Proving to herself and others that she can live independently allows Jamie-Lee to enjoy the lifestyle she wants to lead and provides her with the space she needs to explore her love of writing.
Jamie-Lee was diagnosed with Friedreich’s Ataxia at the age of 11, a degenerative nervous system condition which causes disruption of the electrical messages the body sends between the brain, spinal cord and muscles.
The condition affects a person’s coordination and movement, but Jamie-Lee, now 30-years-old and reliant on her wheelchair, refuses to let the condition stop her from living the way she wants.
Help with physical activities
“My condition progresses so I started out not needing a lot of help, then over the years my needs have grown and I think I’m high-needs now, so I need help with most of my physical activities,” Jamie-Lee explains.
She has carers who help her with personal care such as showering, toileting and dressing.
With the help she needs Jamie-Lee is able to move around her home and go to numerous therapy appointments without worry.
She also takes her support workers on spontaneous social outings and says she just “enjoys what life has to offer”.
When Jamie-Lee moved out of her parents’ house she was supported by the services she needed in a group home setting with a roommate, but she says she quickly discovered it wasn’t the home she wanted.
“I found that it didn’t suit me, I didn’t want to live my life dwelling on my disability and I struggled to connect with any of the other residents,” she says.
“However, when I moved out of the group home my parents were really worried about the level of help I needed.
“They didn’t know whether I would receive the right support, but I know it’s the best decision I’ve ever made for myself.
“I surprised myself too, I didn’t know whether I would need to stay in the group home but I love being in charge of my own home.”
Moving into her Specialist Disability Accommodation apartment in the city of Brisbane just over a year ago gave Jamie-Lee space to be independent, without any room mates, and she calls it her “bachelorette pad”.
She has a team of support workers who help with physical activities, just as they did in the group home.
Having the choice to play by her own rule book has made her life much more comfortable, she says.
“I love being able to choose who I live with and maintain my independence.”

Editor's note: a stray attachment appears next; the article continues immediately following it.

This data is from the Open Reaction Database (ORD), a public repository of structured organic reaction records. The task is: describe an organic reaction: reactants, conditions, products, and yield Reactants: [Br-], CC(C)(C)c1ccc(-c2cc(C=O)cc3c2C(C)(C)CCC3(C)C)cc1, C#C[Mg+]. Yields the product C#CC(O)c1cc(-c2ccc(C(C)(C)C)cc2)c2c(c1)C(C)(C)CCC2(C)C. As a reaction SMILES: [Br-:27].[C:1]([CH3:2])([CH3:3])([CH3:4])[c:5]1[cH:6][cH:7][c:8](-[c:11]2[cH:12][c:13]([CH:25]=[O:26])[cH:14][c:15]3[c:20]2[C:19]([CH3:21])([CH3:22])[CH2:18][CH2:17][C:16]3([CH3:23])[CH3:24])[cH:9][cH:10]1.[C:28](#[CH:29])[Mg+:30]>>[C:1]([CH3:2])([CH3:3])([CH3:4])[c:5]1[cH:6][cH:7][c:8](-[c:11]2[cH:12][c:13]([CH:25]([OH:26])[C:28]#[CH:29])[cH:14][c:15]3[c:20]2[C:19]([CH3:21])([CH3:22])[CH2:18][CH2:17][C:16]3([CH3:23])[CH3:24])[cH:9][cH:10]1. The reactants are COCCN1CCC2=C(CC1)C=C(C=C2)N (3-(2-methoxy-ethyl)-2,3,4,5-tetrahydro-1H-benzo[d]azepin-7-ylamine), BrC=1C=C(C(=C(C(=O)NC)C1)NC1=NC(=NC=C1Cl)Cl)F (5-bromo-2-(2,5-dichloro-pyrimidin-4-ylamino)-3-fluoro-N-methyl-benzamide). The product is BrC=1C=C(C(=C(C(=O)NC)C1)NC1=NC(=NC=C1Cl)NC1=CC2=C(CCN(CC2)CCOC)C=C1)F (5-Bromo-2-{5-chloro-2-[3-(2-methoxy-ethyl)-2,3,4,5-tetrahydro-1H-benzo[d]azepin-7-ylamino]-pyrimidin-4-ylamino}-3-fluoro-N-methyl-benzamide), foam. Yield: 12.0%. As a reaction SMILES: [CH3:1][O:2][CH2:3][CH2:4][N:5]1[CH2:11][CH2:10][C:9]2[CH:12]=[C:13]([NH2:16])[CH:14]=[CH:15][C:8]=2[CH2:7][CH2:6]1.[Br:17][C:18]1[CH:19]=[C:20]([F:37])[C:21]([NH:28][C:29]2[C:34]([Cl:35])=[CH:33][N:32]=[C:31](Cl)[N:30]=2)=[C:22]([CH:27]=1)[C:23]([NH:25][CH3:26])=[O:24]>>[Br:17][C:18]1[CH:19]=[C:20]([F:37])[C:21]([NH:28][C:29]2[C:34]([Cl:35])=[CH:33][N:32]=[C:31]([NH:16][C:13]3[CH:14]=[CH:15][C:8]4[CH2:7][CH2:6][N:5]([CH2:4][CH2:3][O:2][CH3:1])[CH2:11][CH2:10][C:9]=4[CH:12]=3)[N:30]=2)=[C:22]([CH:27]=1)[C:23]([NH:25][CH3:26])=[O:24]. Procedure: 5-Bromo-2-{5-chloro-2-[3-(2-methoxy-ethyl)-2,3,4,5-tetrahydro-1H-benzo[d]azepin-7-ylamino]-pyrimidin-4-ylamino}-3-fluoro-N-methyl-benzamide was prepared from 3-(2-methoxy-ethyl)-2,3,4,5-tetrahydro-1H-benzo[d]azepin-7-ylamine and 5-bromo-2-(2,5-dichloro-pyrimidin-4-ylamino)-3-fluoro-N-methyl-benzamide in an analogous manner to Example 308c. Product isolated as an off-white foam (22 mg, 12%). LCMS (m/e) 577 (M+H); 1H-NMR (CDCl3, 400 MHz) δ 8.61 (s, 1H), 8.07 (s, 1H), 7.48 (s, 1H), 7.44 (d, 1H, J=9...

Her determination to live independently is strengthened by what she has been able to achieve in spite of her diagnosis and in opposition to the limiting views other people have had of her condition, not understanding that the diagnosis will not define her life.
“When I was first diagnosed the doctor who diagnosed me told my parents that I wouldn’t live past 20, so I was given a really short life expectancy and obviously they turned out to be wrong,” she explains.
She thrived at school and completed a Bachelor of Journalism with first class honours.
“I’ve always found school and uni really understanding of my condition - I actually loved it,” Jamie-Lee adds.
“The only thing I don’t love is other people’s ignorance around disability, it really frustrates me, but I do think it makes life interesting.”
Education is now the focus of Jamie-Lee’s work as a lived experience associate, with the very same organisation which connected her to Specialist Disability Accommodation and the apartment that enables her to live alone.
She writes about her experience with the group home she previously lived in and the opportunities which her supported apartment is able to provide her.
The job also involves sharing knowledge of the ‘Housing Hub’ website, which can link people with disability across Australia to exactly the kind of housing they want - including independent apartments, group homes and private properties - with all the supports they need.
Jamie-Lee says the website is an important tool for people with disability to help them find the best housing for their chosen lifestyle as it makes it easy to see the options available.
“I’m thrilled to be working with the Housing Hub website, it’s the kind of website I would’ve loved when I moved out of home,” she says.
“I think this website is something that could help future generations, now having access to a different way of looking for housing.”
Aside from pursuing her love of writing through her job and advocacy work, Jamie-Lee has also been able to get support to write a fiction book about overcoming disability, which she has nearly finished.
“I have found someone who will write what I want to write which really helps me,” she says.
“I’m really into writing down my experiences and helping other people in the same situation.
“I just hope that I can be the role model in a wheelchair that I wish I’d had growing up, for future generations.
“Writing is something I struggled with when I lived in a group home because I wasn’t getting the care I wanted.
“I got the care I needed, but not the care I wanted because of all the rules I had to follow.
“I didn’t have anyone to help me type up what I wanted, which meant writing for me was a slow and frustrating process.”
Her message to the audience she writes for - which includes anyone with a disability looking for housing options - is “don’t let anyone tell you how you can live your life and what you can do”.
“Do it your own way and tell them to get lost.”